Bald, worn-out organic asphalt roof shingles Organic Felt Asphalt Roof Shingle Defects

  • ORGANIC FELT SHINGLE DEFECTS - CONTENTS: Types & photographs of organic felt asphalt roof shingle defects & failures. Asphalt roof shingle granule loss, photographs. Asphalt roof shingle cupping, curling, fishmouthing, photographs. Asphalt roof shingle blisters and splices, photographs
  • POST a QUESTION or READ FAQs about the life expectancy & defects found on organic felt asphalt shingle roofs

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Guide to asphalt shingle roofing:

This article series explains how to identify & explain the most-common asphalt roof shingle failures and how to obtain asphalt roofing shingle failure claims assistance. These defects occur on organic-mat or fiberglass-mat asphalt roof shingles.

Common shingle failure factors include improper storage and handling of the asphalt shingles before installation, improper nailing, improper flashing (which pertains to any roofing material), and defective asphalt shingle product material leading to thermal splitting, cracking, blistering, staining, and in some cases curling or cupping shingles.

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ORGANIC FELT SHINGLE DEFECTS - Organic-mat-based Asphalt Roof Shingle Wear & Failures

Normal organic shingle edge curling with age - end of life condition shown here (C) Daniel Friedman

"Organic felt" roof shingles refers to using cellulose (paper) as the substrate on which the shingle is constructed. The cardboard or cellulose shingle mat is impregnated with hot asphalt and coated with mineral granules to form a sunlight and weather resistant upper surface. Shown above: normal end-of-life curling at the edges of an organic shingle. This roof is fragile, should not be walked-on, and is ready for replacement. Below we describe other types of wear or damage found on this type of roof shingle.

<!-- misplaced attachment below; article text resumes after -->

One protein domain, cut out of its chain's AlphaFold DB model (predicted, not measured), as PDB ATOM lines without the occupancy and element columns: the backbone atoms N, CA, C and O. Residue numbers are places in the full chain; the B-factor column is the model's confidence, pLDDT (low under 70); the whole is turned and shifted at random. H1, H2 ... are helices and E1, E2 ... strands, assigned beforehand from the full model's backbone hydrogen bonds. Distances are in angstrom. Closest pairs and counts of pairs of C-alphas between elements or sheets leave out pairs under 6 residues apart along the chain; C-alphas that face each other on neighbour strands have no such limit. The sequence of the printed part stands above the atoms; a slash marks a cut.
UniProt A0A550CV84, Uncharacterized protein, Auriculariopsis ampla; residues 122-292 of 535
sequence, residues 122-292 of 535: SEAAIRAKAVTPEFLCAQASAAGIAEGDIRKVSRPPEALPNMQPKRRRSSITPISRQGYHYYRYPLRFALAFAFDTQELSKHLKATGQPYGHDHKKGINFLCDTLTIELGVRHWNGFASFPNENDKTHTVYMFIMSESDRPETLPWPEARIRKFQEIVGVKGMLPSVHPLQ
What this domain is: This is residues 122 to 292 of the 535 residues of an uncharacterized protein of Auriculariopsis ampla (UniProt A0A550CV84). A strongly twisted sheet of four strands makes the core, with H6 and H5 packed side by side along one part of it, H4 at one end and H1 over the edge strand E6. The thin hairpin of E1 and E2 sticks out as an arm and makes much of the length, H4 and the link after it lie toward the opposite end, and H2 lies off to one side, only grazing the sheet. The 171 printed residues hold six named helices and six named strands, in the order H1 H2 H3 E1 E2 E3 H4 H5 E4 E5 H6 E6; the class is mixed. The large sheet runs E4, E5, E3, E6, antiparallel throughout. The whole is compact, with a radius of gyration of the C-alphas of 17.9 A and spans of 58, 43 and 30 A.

By contrast, at CRACKS in FIBERGLASS SHINGLES we discuss a previous history of thermal splitting of fiberglass-mat-based asphalt roof shingles.

Storm damage from wind and hail occur and need to be distinguished from defective asphalt shingle product or asphalt shingle installation errors.

By listing common causes of asphalt roof shingle failures and how to recognize them, building owners and roofing contractors may also be able to reduce the occurrence of asphalt roof shingle storage, handling, and installation errors that affect roof life. Readers are also invited contribute roof failure information to the web author for research purposes.

Mineral granule loss from asphalt roof shingles

Below are summary remarks, full details about asphalt shingle granule loss are at GRANULE LOSS from SHINGLES

This photograph shows severe loss of mineral granules from an asphalt shingle roof. This roof is way past needing replacement and is almost certainly leaking. Even a roof with less dramatic granule loss is showing signs of wear and reduced future life. Anywhere that a shingle has lost the protection of its mineral granules that shingle has a reduced life expectancy.

In all climates the loss of granules from an asphalt shingle or mineral-covered roll roofing roof means that area of the roof shingle has lost its protection from sunlight. In freezing climates, shingle wear may accelerate in the area of lost granules as the roof ages and is exposed to freeze thaw cycles.

Once the shingle substrate is exposed by mineral granule loss, that area of the shingle will absorb more water than its neighbors. While in this photo the roof is "worn out", there are several other conditions that can produce mineral loss on asphalt shingle roofs:

Worn asphalt shingle cracking and granule loss (C) Daniel Friedman

Worn out roof shingle (C) Daniel Friedman

Normal Age & Wear Cracking in Organic Mat Asphalt Roof Shingles